COBRA CIVIL WAR REVIEW
Writer: Mike Costa
Artist: Werther Dell'Edera
If G.I. Joe defined your 80s kid experience and you think the filmed diarrhea called GI Joe: The Rise of Cobra borders on child abuse, then IDW has THE grown-up title for you.
Writer Mike Costa and artist Werther Dell’Edera keep up with the Cobras in this month’s COBRA: Civil War #5 which, if you haven’t been keeping tabs on it, follows a handful of COBRA elite as they vie for the vacated throne of Commander in a jolly free-for-all power struggle that’s like a lethal backyard game of Duck, Duck, Goose meets Russian Roulette. Regular series artist Antonio Fuso sits this one out and that’s fine; Werther’s pencils fit neatly into Antonio’s very sparse detailing, a look that suits the tone of the series perfectly. As always, Costa’s damn good at nailing character nuances, like the Baroness’ icy disposition and Tomax’s cavalier ruthlessness.
In this issue—and we’re keeping it spoiler-free, so keep reading—we’re seeing the fallout from a rogue Joe’s covert actions to cover his tracks as the truth starts to surface. Seems he stands a lot to gain from aligning himself with one Major Bludd, but since the good major’s a—well, a bad guy—not all looks hunky dory for the turncoat Joe. This is all hitting the fan as COBRA sniper and all around guy-you-don’t-wanna-meet Blacklight heads cross country in a return trip, leaving bodies and excess property damage in his wake. We don’t know what it is exactly that he’s coming back for; all we readers know is that whomever he comes across had better have their final affairs in order.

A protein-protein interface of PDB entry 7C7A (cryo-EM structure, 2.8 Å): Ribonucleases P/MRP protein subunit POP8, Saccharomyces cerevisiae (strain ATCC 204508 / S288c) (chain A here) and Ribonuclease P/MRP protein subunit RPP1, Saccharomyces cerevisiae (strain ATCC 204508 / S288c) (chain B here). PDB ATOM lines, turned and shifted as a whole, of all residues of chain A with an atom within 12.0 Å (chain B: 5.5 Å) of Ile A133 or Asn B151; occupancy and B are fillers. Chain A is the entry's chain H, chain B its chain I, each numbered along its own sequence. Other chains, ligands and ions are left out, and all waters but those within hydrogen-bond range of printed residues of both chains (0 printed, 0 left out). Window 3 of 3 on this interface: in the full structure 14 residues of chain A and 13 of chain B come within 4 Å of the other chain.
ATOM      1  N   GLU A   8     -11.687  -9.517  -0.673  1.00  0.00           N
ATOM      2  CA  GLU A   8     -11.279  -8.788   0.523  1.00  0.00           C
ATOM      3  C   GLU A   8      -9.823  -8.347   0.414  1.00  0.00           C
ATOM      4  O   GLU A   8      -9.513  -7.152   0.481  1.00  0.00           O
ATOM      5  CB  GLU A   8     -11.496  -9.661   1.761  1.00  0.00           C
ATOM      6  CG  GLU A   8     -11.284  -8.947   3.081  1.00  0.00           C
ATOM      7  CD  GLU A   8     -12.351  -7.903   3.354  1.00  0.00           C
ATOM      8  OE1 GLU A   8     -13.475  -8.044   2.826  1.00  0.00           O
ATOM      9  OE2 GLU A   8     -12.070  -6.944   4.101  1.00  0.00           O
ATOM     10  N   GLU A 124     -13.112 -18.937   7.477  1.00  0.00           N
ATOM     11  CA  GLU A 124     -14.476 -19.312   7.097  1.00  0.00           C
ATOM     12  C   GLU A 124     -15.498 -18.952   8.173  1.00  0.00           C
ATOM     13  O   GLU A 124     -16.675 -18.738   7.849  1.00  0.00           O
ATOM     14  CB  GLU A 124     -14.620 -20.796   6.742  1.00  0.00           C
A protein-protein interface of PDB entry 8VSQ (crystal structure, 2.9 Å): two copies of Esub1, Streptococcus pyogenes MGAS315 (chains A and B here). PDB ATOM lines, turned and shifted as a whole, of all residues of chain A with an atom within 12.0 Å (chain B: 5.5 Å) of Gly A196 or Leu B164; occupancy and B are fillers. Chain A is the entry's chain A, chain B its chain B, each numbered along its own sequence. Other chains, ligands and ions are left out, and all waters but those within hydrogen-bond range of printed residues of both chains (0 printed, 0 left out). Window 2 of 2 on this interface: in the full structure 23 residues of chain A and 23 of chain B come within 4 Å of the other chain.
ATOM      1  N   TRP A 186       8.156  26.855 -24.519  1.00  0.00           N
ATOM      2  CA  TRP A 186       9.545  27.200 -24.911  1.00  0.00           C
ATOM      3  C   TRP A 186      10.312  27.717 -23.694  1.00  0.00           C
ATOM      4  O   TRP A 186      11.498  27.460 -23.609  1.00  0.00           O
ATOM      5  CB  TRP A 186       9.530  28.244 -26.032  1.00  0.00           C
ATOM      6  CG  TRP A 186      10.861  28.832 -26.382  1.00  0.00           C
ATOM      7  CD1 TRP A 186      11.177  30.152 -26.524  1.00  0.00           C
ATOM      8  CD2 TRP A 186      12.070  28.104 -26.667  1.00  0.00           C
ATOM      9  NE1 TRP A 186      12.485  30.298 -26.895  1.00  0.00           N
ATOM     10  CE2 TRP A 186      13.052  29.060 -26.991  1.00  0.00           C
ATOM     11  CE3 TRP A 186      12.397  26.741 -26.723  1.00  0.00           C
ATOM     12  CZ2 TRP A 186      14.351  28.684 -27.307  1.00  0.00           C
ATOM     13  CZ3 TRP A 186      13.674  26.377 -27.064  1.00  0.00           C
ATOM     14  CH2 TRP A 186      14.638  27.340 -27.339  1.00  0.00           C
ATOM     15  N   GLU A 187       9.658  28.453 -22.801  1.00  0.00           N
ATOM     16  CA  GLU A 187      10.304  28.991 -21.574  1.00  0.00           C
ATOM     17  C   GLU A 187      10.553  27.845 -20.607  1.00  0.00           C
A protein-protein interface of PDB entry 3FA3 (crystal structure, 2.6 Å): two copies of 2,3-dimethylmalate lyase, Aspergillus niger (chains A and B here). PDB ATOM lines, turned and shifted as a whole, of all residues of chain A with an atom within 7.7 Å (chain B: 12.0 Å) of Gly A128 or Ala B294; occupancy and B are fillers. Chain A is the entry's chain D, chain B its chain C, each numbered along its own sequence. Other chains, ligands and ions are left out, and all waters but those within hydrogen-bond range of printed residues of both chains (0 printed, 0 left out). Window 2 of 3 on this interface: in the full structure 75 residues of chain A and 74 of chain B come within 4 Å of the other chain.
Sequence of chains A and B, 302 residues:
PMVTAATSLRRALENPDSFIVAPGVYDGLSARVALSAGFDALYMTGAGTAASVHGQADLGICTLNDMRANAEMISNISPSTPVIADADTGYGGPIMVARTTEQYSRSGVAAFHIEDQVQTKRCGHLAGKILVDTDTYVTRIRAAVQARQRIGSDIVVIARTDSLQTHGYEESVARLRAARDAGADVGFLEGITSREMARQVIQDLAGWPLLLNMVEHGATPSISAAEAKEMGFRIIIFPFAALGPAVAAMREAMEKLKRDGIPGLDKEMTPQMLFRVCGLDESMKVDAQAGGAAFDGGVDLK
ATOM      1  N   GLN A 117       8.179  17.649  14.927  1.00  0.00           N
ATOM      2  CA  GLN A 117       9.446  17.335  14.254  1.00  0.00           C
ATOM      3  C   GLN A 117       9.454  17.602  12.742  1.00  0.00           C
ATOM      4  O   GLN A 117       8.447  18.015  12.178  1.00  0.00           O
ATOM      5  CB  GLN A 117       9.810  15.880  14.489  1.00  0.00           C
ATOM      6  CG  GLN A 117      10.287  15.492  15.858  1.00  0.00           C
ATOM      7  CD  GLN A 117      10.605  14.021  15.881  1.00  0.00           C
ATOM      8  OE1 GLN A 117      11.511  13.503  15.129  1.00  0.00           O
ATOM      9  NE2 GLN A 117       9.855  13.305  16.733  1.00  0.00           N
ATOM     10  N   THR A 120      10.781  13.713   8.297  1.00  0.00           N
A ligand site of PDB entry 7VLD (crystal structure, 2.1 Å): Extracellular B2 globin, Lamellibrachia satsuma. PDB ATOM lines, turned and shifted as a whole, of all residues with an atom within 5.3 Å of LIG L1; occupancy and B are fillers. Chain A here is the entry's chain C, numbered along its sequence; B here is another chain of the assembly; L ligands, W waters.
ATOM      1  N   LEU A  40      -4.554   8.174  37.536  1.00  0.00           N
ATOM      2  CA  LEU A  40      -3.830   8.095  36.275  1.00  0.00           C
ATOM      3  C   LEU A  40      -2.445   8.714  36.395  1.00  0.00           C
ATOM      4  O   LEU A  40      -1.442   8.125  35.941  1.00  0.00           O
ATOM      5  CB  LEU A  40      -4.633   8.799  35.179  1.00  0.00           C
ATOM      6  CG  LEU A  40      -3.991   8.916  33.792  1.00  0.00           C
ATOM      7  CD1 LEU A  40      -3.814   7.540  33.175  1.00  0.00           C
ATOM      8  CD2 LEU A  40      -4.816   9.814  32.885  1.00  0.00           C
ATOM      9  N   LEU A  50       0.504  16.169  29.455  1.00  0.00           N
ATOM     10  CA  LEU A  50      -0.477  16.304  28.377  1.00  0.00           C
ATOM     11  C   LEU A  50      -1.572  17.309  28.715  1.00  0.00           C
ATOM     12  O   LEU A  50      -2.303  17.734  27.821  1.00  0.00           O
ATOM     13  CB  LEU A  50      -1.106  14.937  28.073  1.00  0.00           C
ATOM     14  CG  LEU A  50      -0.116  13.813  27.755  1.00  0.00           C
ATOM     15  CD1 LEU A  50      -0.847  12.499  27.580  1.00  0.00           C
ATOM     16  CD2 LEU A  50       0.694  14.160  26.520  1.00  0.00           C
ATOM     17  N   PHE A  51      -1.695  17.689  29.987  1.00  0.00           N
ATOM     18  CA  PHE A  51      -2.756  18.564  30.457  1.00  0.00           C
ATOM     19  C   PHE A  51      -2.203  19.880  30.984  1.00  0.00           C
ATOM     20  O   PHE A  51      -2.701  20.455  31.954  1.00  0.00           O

I don’t buy IDW’s other ongoing GI Joe series that crosses over with this title, simply because this series is villain-centric and as a kid I dug the Snakes more than the Joes (the COBRA Rattler remains the coolest toy I ever drooled over.) Thanks to Costa’s smart dialogue—and when I mean smart, I mean Jeopardy contestant smart—we’re flies on the wall to the underhandedness of a COBRA corps who don’t terrorize the world for monetary or political gain— they terrorize because they feel they’re entitled to do so.
And the splash ad on the last page shows Blacklight, the U.S. Capitol building and some crosshairs, so if you’re down with realistic and the militaristic, drop the $4 on this issue and add this title to your monthly pulls.
A resounding 4.5 stars from the possible 5.
Brian Cee is a contributing writer at Champion City Comics